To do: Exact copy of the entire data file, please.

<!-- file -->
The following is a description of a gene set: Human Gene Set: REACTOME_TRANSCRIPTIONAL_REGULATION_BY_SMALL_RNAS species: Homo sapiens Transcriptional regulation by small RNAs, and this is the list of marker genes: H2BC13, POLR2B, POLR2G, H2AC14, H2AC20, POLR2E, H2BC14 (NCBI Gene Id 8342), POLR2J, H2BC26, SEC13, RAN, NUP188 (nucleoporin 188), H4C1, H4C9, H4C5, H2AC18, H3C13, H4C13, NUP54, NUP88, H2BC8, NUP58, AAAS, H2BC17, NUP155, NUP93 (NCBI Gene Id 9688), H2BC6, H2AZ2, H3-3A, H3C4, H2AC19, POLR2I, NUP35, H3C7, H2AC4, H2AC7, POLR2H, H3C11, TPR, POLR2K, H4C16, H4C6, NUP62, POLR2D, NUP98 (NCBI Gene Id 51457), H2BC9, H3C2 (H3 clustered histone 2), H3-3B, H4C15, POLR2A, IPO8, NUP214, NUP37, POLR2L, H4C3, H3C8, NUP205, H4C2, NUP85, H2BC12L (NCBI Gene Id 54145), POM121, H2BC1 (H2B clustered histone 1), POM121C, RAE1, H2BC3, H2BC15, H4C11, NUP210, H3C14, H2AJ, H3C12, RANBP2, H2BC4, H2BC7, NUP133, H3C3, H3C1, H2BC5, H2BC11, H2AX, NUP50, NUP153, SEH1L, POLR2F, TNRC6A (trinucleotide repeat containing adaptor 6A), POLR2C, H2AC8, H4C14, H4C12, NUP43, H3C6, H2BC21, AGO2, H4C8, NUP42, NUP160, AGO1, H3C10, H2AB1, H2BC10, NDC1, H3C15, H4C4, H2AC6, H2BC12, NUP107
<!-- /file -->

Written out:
The following is a description of a gene set: Human Gene Set: REACTOME_TRANSCRIPTIONAL_REGULATION_BY_SMALL_RNAS species: Homo sapiens Transcriptional regulation by small RNAs, and this is the list of marker genes: H2BC13, POLR2B, POLR2G, H2AC14, H2AC20, POLR2E, H2BC14 (NCBI Gene Id 8342), POLR2J, H2BC26, SEC13, RAN, NUP188 (nucleoporin 188), H4C1, H4C9, H4C5, H2AC18, H3C13, H4C13, NUP54, NUP88, H2BC8, NUP58, AAAS, H2BC17, NUP155, NUP93 (NCBI Gene Id 9688), H2BC6, H2AZ2, H3-3A, H3C4, H2AC19, POLR2I, NUP35, H3C7, H2AC4, H2AC7, POLR2H, H3C11, TPR, POLR2K, H4C16, H4C6, NUP62, POLR2D, NUP98 (NCBI Gene Id 51457), H2BC9, H3C2 (H3 clustered histone 2), H3-3B, H4C15, POLR2A, IPO8, NUP214, NUP37, POLR2L, H4C3, H3C8, NUP205, H4C2, NUP85, H2BC12L (NCBI Gene Id 54145), POM121, H2BC1 (H2B clustered histone 1), POM121C, RAE1, H2BC3, H2BC15, H4C11, NUP210, H3C14, H2AJ, H3C12, RANBP2, H2BC4, H2BC7, NUP133, H3C3, H3C1, H2BC5, H2BC11, H2AX, NUP50, NUP153, SEH1L, POLR2F, TNRC6A (trinucleotide repeat containing adaptor 6A), POLR2C, H2AC8, H4C14, H4C12, NUP43, H3C6, H2BC21, AGO2, H4C8, NUP42, NUP160, AGO1, H3C10, H2AB1, H2BC10, NDC1, H3C15, H4C4, H2AC6, H2BC12, NUP107